Several states already have them, other states, including our own, are considering them. Anti-voyeur laws seem like a good idea at first. After all, who wants to be filmed in a public bathroom or changing room without their knowledge or consent? I mean, that's just weird. Stories come out every other day about someone finding a spy cam set up in a bathroom vent, someone discovering a man pointing a cell phone cam up their skirt, or someone catching a building manager sneaking a camera into an apartment building's ductwork. Ew, gross.
And some laws are written in such a manner as to be specific enough to protect us from just that. Most, however, are a hodgepodge of obfuscation. What's really behind them?
Personally, I am filmed without my knowledge or consent all the time, and I would like to stop it. It happens in public spaces, where I am almost always under the watchful gaze of ODOT cameras, private security cameras, and police surveilance cameras. If you spend any time downtown, smile. It's happening to you, too. I don't know about you, but I'm certainly mindful of the fact that many of the pro-democracy students who were persecuted, imprisoned, and in some cases murdered by the chinese government after Tiananmen square, were fingered by such innocuous security devices as traffic cameras.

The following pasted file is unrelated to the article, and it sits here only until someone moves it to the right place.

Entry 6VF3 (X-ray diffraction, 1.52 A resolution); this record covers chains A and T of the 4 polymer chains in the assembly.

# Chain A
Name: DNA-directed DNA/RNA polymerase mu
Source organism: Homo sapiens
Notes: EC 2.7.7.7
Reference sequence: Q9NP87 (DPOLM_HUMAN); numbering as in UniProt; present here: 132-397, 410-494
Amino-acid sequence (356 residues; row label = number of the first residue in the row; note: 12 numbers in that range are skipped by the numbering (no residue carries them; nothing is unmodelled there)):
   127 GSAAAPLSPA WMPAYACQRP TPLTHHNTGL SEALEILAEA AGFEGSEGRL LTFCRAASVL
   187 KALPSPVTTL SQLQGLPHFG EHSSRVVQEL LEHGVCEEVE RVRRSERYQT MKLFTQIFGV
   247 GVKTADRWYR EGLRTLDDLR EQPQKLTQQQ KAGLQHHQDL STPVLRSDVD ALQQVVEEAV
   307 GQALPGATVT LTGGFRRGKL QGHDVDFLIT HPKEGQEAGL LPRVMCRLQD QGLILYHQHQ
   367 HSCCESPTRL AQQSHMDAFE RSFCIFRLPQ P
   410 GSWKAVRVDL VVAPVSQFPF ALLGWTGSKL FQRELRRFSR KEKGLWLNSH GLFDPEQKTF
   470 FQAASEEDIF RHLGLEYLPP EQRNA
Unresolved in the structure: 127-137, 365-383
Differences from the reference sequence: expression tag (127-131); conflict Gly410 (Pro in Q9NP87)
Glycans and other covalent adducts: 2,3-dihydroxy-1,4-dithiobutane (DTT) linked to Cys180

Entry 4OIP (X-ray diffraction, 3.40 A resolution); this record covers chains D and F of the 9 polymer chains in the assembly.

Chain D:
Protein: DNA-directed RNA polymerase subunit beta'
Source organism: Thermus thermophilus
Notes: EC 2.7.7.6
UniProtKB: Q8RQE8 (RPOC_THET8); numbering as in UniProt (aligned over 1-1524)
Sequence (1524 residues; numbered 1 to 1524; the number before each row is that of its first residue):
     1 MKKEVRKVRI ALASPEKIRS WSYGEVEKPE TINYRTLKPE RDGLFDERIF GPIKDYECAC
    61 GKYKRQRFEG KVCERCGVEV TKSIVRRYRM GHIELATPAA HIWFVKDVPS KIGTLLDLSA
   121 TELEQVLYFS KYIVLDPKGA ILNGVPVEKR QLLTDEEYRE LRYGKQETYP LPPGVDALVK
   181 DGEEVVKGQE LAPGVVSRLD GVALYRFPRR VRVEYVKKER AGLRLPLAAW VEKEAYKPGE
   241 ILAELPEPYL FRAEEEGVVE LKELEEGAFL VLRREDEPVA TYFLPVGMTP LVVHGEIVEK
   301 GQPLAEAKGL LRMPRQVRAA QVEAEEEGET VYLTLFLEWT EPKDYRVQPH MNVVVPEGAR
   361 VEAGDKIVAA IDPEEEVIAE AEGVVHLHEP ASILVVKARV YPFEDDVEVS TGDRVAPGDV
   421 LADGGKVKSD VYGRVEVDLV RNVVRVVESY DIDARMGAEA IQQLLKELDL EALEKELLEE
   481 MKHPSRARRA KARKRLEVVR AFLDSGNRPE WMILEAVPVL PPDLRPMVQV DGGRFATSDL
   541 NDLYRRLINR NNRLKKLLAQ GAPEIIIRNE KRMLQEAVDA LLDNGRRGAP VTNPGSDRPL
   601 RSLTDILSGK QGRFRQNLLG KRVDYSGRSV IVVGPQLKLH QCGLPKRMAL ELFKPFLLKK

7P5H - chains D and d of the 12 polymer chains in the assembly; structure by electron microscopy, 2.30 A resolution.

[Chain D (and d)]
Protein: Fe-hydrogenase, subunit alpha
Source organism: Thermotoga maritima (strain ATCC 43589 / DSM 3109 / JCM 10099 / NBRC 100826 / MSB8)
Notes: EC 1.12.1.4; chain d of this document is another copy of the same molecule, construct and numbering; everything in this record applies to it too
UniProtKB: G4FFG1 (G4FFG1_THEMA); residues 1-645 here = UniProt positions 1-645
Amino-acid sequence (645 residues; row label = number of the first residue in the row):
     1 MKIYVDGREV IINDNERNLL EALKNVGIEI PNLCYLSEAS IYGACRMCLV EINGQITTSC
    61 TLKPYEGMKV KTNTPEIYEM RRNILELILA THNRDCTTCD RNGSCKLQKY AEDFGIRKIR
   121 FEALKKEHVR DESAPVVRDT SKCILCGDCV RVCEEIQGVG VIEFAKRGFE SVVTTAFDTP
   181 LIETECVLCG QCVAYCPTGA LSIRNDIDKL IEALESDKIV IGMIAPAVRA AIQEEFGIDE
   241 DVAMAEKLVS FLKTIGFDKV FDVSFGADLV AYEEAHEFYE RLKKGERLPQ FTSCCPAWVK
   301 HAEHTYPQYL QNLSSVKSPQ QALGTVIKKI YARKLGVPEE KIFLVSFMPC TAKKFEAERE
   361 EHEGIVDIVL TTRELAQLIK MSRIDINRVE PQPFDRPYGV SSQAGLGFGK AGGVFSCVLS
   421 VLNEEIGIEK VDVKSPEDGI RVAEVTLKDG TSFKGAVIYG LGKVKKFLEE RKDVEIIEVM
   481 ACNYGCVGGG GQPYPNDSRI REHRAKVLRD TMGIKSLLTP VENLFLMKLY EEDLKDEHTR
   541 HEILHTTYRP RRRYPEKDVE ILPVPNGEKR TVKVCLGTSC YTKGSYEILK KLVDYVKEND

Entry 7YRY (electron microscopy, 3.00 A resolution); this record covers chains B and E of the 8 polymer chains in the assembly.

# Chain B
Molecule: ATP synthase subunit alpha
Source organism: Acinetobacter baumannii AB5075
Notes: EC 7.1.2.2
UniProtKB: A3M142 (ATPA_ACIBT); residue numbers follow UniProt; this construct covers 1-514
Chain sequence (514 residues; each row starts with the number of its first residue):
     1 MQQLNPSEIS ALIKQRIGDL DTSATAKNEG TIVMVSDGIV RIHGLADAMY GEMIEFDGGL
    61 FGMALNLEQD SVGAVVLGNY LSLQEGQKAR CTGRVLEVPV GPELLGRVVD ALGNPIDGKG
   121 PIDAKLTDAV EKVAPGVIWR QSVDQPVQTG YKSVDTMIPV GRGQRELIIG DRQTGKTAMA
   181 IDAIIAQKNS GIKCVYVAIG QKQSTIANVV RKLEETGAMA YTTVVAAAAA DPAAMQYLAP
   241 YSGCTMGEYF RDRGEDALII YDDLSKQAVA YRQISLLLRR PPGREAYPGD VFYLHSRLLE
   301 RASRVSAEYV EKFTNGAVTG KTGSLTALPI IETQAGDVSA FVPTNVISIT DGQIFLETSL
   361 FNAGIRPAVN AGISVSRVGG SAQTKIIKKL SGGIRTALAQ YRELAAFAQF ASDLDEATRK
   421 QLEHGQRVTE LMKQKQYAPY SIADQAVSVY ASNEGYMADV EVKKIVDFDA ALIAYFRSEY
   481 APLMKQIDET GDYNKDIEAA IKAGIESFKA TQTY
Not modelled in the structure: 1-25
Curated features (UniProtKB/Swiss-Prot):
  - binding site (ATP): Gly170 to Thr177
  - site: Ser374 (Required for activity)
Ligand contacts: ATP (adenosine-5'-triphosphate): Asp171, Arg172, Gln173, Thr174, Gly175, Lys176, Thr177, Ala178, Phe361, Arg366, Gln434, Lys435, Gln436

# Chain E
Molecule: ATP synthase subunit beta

Do you think the anti-voyeur laws will target such frightening invasions of our privacy as these? Think again. Stores, businesses, security agencies, and police will still be allowed to secretly film your every move. But what will be targeted?
As promised, anyone who pokes a cell phone camera under a dressing room wall may very well be criminalized. But, frighteningly, so might anyone who secretly videotapes police abuse. So the person who shocked the world by allowing us all to see the beating of Rodney King, and by implication, the nightmarish hell all people of color were (and are) subjected to by racist pigs, would be a criminal. People might be afraid to shoot or share such footage now, because the "law" could punish them. What about mike-wallace-esque ambush interviews, or Michael Moore's setups of corporate pigs? What about soldiers abusing prisoners who don't want the world to know? Or the military that supports them? (The first person to be prosecuted after Abu Ghraib was not the person who committed the abuse, but the person who held the camera that told the story.)
There are a lot of powerful people out there who don't want some stories told. Like the "PATRIOT" act, which pretended to be about protecting us from "terrorists" but was really about taking down effective anti-capitalist and environmental activists, this is a wolf in sheep's clothing. Watch it carefully, and do what you can to stop it.